The Haberman Suckle Feeder has an innovative design that uses a closed teat. This means that once milk enters the teat it does not flow back into the bottle unless it is released back in by you and so the teat stays full at any angle. This meant that baby boy could be fed in a more upright position which helped him to feed more comfortably. The closed teat system is also good for reducing wind and colic by ensuring that air bubbles are filtered back into the bottle. The really good thing about the Haberman Suckle Feeder though is the way in which is encourages a baby to feed.
Baby boy had to use his jaw, tongue and mouth to actually suckle the teat to get the milk. This meant that he could stop and rest when he wanted without his mouth still being flooded with milk. Unless he was suckling no milk came out. I could hold the bottle upside down and not a drip would escape! It is this technology that makes it perfect for parents who want to combine breast and bottle feeding (be that expressed milk or formula). Babies do not have to learn a new way of feeding. They use the same suckle action as they do on the breast. The bottle also allows for the flow of milk to be varied just by turning the bottle. No need for different sized teats! If you want Dad to share the feeding without confusing baby then this could be the bottle for you.
From the first use of this bottle we noticed a huge improvement in baby boys feeding. He no longer coughed and spluttered because he was in control of his feeding. It was a lifesaver.
Baby boy is now no longer using bottles but I would have no hesitation buying these again in the future if I needed to.
All thoughts and opinions in this post are my own.
Image credit – http://www.habermanbaby.com
I was out and about the other day with baby boy and he started to get fussy. It was feeding time so as it was a nice day I found myself a sunny spot on a bench where I could watch the world go by. There was another mum sitting on a nearby bench breastfeeding her daughter and I smiled at her nicely as I prepared baby boy’s bottle. She glanced in my direction as I started to feed and then gathered her things and stood up to leave. As she walked past me she turned to me, looked me straight in the eye and said “you are feeding your child poison you know!”
Now I know that there is some controversy about bottle feeding in this day and age when we all know that breast is best but POISON! I was gobsmacked followed by furious followed by confused! Why did she think it was ok to say that to me? I would never criticise a fellow parent for the way they chose to feed their child so why was it ok for her to criticise me?
Before baby boy was born I fully intended to breastfeed. Mr K and I went to a breastfeeding class and I did so much research I was a walking breastfeeding encyclopaedia! When the nurse in the recovery room asked me if I wanted to feed my newborn son, whilst already reaching to pull down my gown before I had even answered, I didn’t even hesitate. Of course I wanted to feed him myself. It was going to be easy, right? I had done the research and I knew exactly what to do. Except that I didn’t and neither did baby boy.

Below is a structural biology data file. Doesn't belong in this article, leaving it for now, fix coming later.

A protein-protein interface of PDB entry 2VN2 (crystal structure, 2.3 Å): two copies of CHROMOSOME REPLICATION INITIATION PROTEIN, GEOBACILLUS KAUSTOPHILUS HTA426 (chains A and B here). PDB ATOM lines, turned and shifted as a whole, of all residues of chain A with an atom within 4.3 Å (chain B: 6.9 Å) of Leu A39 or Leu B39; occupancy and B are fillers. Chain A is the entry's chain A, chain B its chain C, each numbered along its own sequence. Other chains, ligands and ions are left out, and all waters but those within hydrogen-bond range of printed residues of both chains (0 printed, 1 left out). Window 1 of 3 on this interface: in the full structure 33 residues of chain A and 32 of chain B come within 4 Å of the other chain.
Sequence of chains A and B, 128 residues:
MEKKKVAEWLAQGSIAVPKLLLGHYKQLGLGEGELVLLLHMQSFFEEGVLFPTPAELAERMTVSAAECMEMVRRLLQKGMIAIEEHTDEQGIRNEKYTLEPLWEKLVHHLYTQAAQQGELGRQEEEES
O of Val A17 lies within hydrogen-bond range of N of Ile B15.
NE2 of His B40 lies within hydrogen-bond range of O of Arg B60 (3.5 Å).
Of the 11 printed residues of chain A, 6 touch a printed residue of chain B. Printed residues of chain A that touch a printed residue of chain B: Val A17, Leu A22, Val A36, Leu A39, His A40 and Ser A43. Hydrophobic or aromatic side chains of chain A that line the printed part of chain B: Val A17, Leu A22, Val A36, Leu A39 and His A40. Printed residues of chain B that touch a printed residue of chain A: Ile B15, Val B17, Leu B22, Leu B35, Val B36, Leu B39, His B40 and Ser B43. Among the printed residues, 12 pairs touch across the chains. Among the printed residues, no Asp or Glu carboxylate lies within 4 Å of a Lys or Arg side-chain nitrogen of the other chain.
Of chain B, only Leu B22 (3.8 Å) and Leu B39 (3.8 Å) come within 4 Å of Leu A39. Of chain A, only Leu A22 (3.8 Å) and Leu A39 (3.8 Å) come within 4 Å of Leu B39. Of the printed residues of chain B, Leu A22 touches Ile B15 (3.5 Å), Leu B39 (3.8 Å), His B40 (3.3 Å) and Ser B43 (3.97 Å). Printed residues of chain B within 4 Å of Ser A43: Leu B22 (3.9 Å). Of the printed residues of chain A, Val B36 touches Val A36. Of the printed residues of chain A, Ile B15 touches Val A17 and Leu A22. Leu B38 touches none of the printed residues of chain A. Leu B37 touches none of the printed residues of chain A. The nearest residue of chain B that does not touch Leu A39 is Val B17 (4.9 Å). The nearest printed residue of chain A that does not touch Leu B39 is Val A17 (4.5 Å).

That night baby boy wanted to feed a lot. I was still drowsy from the general anaesthetic and in pain from the c-section so every time he wanted to feed I had to press the buzzer. I needed help latching him on and so every time he came off the breast I had to press the buzzer again. This carried on all night until at about 5am one of the Health Care Assistants asked me, not so nicely, if I wanted her to give him a bottle so that everyone could get some sleep. I was mortified! I sadly agreed and she wheeled him off to fill him up on formula in the hope that he would stop crying and go to sleep for a bit. The next day I had no fewer than four different breastfeeding workers try to help us to get baby boy to latch on properly and that night once again I was asked if I wanted to give him formula.
On the second day, it started again. I just wanted to cry! This wasn’t how it was supposed to be. I was supposed to stare lovingly down at my baby whilst he breastfed not spend 20 minutes practically wrestling him onto the breast and then sit there in agony for 2 minutes before he came off therefore having to start to whole process again. Then a saviour came along. The paediatrician came to do the newborn check. He did all of the routine checks and then asked how baby boy was being fed. Mr K explained that I was trying to breastfeed but it wasn’t going well. The paediatrician’s answer to that was a godsend to my fragile mind. “We are very good at promoting the benefits of breastfeeding but not very good at promoting the difficulties” he explained in a soothing voice “I don’t care how your baby is fed as long as they are fed. There is nothing wrong with feeding him formula”. Oh the relief! I wasn’t going to damage my son, I was just going to feed him.
Once we were home I continued trying to breastfeed but despite help from a number of breastfeeding workers we were never able to latch on properly. The consultants words helped me enormously when I finally decided to stop trying and exclusively formula feed. I did still feel guilty for a while but I look at my son now and he is happy and healthy and I know that I made the right decision for us.
Do you formula feed or breastfeed? How did you come to your decision?
image credit – http://fdsauk.freeforums.org/popular-posters-t1820.html